At the time it was just an idea.  Once it came out of the oven all nubbly and crusty with dark studs of chocolate and fig, I had a hard time waiting to taste it.  I have grown so blase about my usual white sourdough that the wait to try it is easier now.  This bread was so different.  Truth be told I was a little worried about how the chocolate would work as I don't think I have tried it in bread before.  I've wanted to.

      I really love my plain old sourdough loaves but part of me wants something different.  My favourite overnight sourdough loaf recipe makes two loaves.  For some time I have been telling myself to do one plain for Sylvia and one with bits for me.  You can see the two doughs above.

      This loaf was inspired by the We Should Cocoa blog event I am hosting this month that asks for recipes using chocolate and malt.  I got out my tin of malt extract and was a little horrified at the state of the tin, and the best before date being 2012.  Oops.  It had to go after I made the bread.  [For those who are not familiar with malt extract, it is dark thick syrup made from barley that makes claim to having lots of nutritional benefits.  I buy it in the supermarket.]  The figs were leftover since Christmas and the brazil nuts were lingering.  And chocolate makes everything taste better.  Even bread, it seems.

      I am pleased to say the bread was a roaring success.  I really want to experiment with more chocolate in bread.  Sylvia is keen for me to try one that just has cocoa with no chunks.  (Curse this childhood aversion to bits!  Chunks are the best!)  I first of all ate a slice of bread with peanut butter for lunch.  I also enjoyed some with honey.  E and I talked about whether it would be good with cheddar cheese.  I think it might.  I would definitely eat it with cream cheese or jam.  In fact I would be happy to just keep eating it.  Forever!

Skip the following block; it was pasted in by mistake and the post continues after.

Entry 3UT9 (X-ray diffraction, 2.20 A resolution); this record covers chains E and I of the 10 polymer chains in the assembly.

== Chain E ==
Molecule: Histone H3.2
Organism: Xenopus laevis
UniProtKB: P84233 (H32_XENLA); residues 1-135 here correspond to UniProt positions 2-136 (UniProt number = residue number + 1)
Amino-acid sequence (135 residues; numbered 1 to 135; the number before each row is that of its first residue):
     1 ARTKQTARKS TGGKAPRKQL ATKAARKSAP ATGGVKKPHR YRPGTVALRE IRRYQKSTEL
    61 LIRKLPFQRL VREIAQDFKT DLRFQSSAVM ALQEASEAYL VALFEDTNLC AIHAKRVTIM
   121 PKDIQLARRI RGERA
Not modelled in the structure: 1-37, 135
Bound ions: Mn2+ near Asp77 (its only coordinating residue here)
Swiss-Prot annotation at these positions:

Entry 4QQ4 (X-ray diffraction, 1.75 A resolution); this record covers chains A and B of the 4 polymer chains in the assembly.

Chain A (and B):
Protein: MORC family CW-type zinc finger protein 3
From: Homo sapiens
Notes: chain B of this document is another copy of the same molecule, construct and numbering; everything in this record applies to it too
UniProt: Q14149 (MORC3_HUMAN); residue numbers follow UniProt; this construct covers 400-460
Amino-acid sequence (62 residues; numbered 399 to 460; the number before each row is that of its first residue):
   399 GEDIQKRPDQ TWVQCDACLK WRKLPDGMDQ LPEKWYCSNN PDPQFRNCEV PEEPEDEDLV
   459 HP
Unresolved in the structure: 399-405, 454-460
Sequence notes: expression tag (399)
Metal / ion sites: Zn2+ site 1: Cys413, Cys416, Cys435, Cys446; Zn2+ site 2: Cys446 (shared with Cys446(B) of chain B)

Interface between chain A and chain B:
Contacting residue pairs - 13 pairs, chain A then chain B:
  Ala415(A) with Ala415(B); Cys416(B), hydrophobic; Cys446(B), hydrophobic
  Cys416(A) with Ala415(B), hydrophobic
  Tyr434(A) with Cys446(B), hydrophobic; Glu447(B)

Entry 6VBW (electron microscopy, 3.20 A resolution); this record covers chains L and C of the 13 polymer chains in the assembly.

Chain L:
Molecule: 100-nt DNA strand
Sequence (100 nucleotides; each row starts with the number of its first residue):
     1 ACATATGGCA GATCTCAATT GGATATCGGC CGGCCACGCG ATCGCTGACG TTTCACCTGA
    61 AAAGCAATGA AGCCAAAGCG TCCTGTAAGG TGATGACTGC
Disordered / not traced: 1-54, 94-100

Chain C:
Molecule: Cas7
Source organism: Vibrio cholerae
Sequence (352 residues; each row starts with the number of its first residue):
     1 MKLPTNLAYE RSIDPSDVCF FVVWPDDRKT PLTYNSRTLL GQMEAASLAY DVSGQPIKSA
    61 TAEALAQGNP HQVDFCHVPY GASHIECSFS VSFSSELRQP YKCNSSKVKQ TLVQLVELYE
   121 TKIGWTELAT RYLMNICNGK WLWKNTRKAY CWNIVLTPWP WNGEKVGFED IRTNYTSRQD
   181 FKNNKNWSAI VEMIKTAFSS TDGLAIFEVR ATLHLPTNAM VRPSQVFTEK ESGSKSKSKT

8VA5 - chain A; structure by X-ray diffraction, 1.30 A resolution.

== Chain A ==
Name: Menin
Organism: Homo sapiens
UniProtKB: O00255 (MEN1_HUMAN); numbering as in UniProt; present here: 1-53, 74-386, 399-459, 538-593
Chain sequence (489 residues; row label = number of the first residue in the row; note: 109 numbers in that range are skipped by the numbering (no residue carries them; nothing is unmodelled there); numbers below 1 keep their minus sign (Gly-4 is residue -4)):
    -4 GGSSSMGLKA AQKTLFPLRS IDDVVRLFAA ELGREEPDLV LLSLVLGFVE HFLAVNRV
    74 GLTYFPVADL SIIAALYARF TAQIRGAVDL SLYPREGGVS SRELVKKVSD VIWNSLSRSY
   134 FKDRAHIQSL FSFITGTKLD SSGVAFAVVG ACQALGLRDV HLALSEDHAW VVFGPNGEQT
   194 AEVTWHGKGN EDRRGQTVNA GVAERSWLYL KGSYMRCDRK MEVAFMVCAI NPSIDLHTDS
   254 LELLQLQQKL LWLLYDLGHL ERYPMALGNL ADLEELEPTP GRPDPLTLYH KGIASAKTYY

If you would like to join in the We Should Cocoa event with a chocolate and malt creation, I would love to hear from you.  Check out more details at my We Should Cocoa announcement.  You have until 28 June 2016.

      More malt recipes on Green Gourmet Giraffe:
      Easter caramel and malteser fridge cake
      Finnish rye bread (with beer) (v) 
      Malteser and milo mudcake
      Milo weetbix slice
      Tahini muesli bars (with malt syrup) (v)

      Malted sourdough loaf with chocolate, figs and brazil nuts
      Adapted from Green Gourmet Giraffe
      makes 1 loaf

      175g sourdough starter
      275g water
      9g salt
      2 tbsp malt extract
      1 tbsp golden syrup
      1 tbsp olive oil
      1 tsp mixed spice
      125g figs, chopped
      100g chopped chocolate (I used 70%)
      50g brazil nuts, chopped
      400g plain white flour
      100g wholemeal flour
      maize flour to dust surface

      [A few hours before making the loaf, take sourdough starter out of the fridge and feed it so it gets nice and bubbly before you weigh it.]

      In the late evening, at least half an hour before going to bed (or first thing in the morning) mix everything together.  It is easiest to mix everything except flour first and then add flour.  Use hands to mix if required.  Set aside covered with a tea towel for half an hour.  Knead in the bowl for about 1 minute.  Cover with greased clingwrap and leave at room temperature for 8 to 12 hours.

      Scrape dough out onto a lightly floured board.  Shape into a loaf shape.  Place on a floured surface and cover with the lightly greased clingwrap.  (Maize flour is great here.)  Set aside to rise for 30 minutes.  While the loaves rise, preheat oven to 240 C, with casserole dishes heating if you are using them.

      Slash the loaves and put in the heated casserole dishes with lids on (or on a tray or in a tin).   (They don't need greasing.)  Bake for 20 minutes with lid on.  Remove lid and bake another 20 minutes.  If crust needs more colour, reduce oven heat to 180 C and return to oven for another 10 minutes (mine was quite well browned without the extra 10 minutes).  Cool your loaf on a wire rack for at least an hour before slicing.

      NOTES: For more extensive notes on this method, go to my post on overnight sourdough bread.  For an alternative fruit bread see this one.  That loaf was a little dense so I used more water here which made it softer.  Use a good chocolate.  Other dried fruit or nuts would work well here.

      On the stereo:
      Talking with the Taxman about Poetry: Billy Bragg